After this bit of prehistory, one could be forgiven for thinking that it is the wonder of the Anti-Christ in the midst of which we find ourselves; for the simile of sitting down that was just used can be understood not only in the direction of reliability, but also in the direction of the indecent and forbidden. And indeed, before intellectuals discovered their passion for the facts, only soldiers, hunters and merchants had it – that is to say, only shrewd and violent types. In the battle for survival there is no room for philosophical sentimentalities: all that counts is the wish to dispose of one’s opponent as quickly and efficiently as possible – here, everybody is a positivist. Nor would it count as a virtue in business to allow oneself to be bamboozled instead of staying with the established facts – profit boiling down, in the end, to a psychological process that makes use of circumstance to overpower the other. On the other hand, if we consider the qualities that lead to discoveries, we find an absence of all traditional scruples and inhibitions, courage, a spirit of enterprise as much as of destruction, annihilation of moral considerations, patient bargaining for the tiniest advantage, dogged endurance on the way towards the goal, if necessary, and a respect for measure and number that is the sharpest expression of distrust towards all that is uncertain. In other words, we observe nothing but those old sins of hunters, soldiers, and merchants; only now they are translated into intellectual terms and explained as virtues. And although this may have placed them at a distance from the quest for personal and relatively lowly profit, the element of primal Evil, as one could call it, has not vanished after this transformation. For it seems to be indestructible and eternal, at least as eternal as everything humanly sublime, because it consists of nothing more, nor less, than the pleasure of tripping that sublimity up and watching it fall flat on its face. Who does not know the malicious temptation, while watching a beautifully voluptuous glazed vase, that lies in the thought that one could smash it to smithereens with one single blow of one’s stick? Intensified up to the heroism of bitter realization that in one’s life one can rely on nothing but what can be nailed down with iron certainty, that temptation is a basic feeling engrained in the matter-of-factness of science – and if for reasons of reverence one does not want to call it the devil, there is at least a faint smell of sulfur about it.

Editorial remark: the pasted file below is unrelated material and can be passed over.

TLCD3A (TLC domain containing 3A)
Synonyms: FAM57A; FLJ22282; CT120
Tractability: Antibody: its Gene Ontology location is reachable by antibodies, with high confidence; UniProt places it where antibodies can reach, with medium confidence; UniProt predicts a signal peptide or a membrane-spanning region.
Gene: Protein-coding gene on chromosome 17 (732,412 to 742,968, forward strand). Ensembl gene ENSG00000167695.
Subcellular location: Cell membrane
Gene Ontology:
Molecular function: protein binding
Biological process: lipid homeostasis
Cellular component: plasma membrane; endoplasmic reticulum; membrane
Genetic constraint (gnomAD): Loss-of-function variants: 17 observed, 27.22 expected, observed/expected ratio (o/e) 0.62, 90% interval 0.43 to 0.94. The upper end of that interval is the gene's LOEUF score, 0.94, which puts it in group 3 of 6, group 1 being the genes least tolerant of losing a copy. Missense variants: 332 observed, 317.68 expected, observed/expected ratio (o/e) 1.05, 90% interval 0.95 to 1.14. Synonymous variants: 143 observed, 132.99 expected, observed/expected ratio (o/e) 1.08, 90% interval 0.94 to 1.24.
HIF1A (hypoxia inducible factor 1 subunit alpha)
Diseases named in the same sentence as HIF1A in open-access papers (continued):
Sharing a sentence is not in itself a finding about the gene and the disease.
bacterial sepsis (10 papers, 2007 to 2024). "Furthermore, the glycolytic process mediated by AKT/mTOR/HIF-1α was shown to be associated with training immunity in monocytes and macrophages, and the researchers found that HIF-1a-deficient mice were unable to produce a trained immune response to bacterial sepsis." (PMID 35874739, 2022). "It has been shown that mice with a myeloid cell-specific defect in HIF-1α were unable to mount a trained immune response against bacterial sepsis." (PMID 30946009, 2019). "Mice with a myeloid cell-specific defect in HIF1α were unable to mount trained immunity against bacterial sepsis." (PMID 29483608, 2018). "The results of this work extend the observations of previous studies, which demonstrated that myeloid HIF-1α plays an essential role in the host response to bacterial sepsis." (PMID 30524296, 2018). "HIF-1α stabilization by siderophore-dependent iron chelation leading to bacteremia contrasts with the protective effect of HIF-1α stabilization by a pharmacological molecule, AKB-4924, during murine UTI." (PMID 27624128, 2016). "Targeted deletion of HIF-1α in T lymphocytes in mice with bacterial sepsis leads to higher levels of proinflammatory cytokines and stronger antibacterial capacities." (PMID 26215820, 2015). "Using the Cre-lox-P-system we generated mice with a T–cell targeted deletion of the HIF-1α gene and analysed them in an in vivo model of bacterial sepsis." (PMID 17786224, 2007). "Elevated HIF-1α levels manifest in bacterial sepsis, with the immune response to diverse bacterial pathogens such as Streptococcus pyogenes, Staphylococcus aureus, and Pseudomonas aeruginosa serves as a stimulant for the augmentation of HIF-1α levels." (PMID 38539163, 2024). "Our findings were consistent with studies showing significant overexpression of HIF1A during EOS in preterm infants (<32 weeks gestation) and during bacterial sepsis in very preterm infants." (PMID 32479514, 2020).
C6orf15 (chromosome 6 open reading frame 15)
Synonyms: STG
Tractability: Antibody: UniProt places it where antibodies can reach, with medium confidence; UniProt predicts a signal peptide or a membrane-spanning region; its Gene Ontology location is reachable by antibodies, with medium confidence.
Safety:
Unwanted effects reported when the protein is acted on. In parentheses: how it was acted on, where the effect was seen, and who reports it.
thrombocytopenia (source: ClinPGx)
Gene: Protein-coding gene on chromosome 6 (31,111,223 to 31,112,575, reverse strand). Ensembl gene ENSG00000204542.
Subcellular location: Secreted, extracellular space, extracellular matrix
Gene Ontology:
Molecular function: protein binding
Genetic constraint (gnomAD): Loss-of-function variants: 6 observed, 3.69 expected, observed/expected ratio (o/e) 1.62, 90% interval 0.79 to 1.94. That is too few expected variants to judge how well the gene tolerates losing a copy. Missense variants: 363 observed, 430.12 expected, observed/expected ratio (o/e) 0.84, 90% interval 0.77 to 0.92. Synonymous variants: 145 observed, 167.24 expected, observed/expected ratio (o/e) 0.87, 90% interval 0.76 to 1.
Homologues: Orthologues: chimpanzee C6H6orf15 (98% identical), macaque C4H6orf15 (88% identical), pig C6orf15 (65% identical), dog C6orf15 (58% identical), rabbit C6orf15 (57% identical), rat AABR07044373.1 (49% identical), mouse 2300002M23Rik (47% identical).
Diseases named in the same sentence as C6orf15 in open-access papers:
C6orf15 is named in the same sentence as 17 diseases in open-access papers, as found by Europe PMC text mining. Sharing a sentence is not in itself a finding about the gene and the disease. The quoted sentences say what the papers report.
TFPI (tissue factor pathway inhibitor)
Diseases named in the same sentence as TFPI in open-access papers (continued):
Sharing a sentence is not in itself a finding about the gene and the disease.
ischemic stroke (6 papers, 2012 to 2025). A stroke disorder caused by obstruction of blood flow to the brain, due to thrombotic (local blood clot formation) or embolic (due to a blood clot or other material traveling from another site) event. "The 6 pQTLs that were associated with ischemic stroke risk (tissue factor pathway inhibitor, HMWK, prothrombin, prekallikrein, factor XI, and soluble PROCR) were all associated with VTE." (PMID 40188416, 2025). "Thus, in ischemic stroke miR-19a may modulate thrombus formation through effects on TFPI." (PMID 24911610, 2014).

We can start right away with the remarkable preference that scientific thinking has for mechanical, statistic, and material explanations from which, as it were, the heart has been cut out. Considering goodness only a special form of egoism; relating emotions to internal secretions; establishing that a human being consists for eighty or ninety percent of water; explaining the famous moral freedom of human character as an automatic side-product of free trade; reducing beauty to good digestion and well-developed fat-tissue; reducing procreation and suicide to annual curves that unmask what seems to be the most free of all decisions as a matter of compulsion; experiencing ecstasy and insanity as akin; identifying anus and mouth as the rectal and oral extremity of one and the same thing – : ideas like those, which to some extent expose the trick in the magical act of human illusions, always encounter a kind of positive prejudice and are then considered to be particularly scientific. In this, undoubtedly, it is the truth that one loves; but all around this blank love lies a preference for disillusion, compulsion, implacability, cold intimidation and dry rebuke, a malicious preference or at least an unintentional energy that comes from such feelings.
                                 (Robert Musil, Der Mann ohne Eigenschaften. vol. 1 [1930], ch. 72; transl. W.J. Hanegraaff)

Please note: if you think that Musil is just blaming science for the evils of the modern world, you need to read again. “It is the truth that one loves”, and yes, the truth can be hard. The fact that knowledge can be bitter is no reason at all to prefer illusions: what we are reading here is not an argument against science and rationality, but against cynicism and despair.
There are many reasons why I love this passage. Of course, the image of science as a toddler that sits down on its bottom because it has failed in its attempt to walk is unforgettable. But most of all, this passage is a reminder of what it is that makes us human; that is to say, of the unique and amazing faculty that distinguishes us from all other animals, and the denial of which (or so we can learn from Musil) is what we refer to as “evil”. 
What is this faculty? It is the ability - not just of our intellect, but of our heart and soul - to be deeply concerned with what traditional metaphysics used to refer to as the three “transcendentals”: the Good, the Beautiful, and the True. About at least the first two of those, and to a larger extent than we might realize even about the third, it just so happens that neither the natural nor the social sciences have much to tell us: it is here, more than anywhere else, that we need those arts and disciplines that are – appropriately – known as the Humanities. When all is said and done, their true concern is and should be - do we need to be reminded? - with what it is that makes us human. There are those who find pleasure in “tripping such values up” and watching them fall flat on their face. And there are those who love those beautifully voluptuous glazed vases (vessels of goodness, beauty, and truth) for what they are: inherently fragile expressions of “all that is uncertain” and therefore worthy of protection and care. So that's the choice: two mentalities. As formulated by David Foster Wallace in this luminous speech of 2005, there is no such thing as not worshipping. Everybody worships. The only choice we get is what to worship.
Let's try to keep that in mind as we start walking the path towards horizon 2020.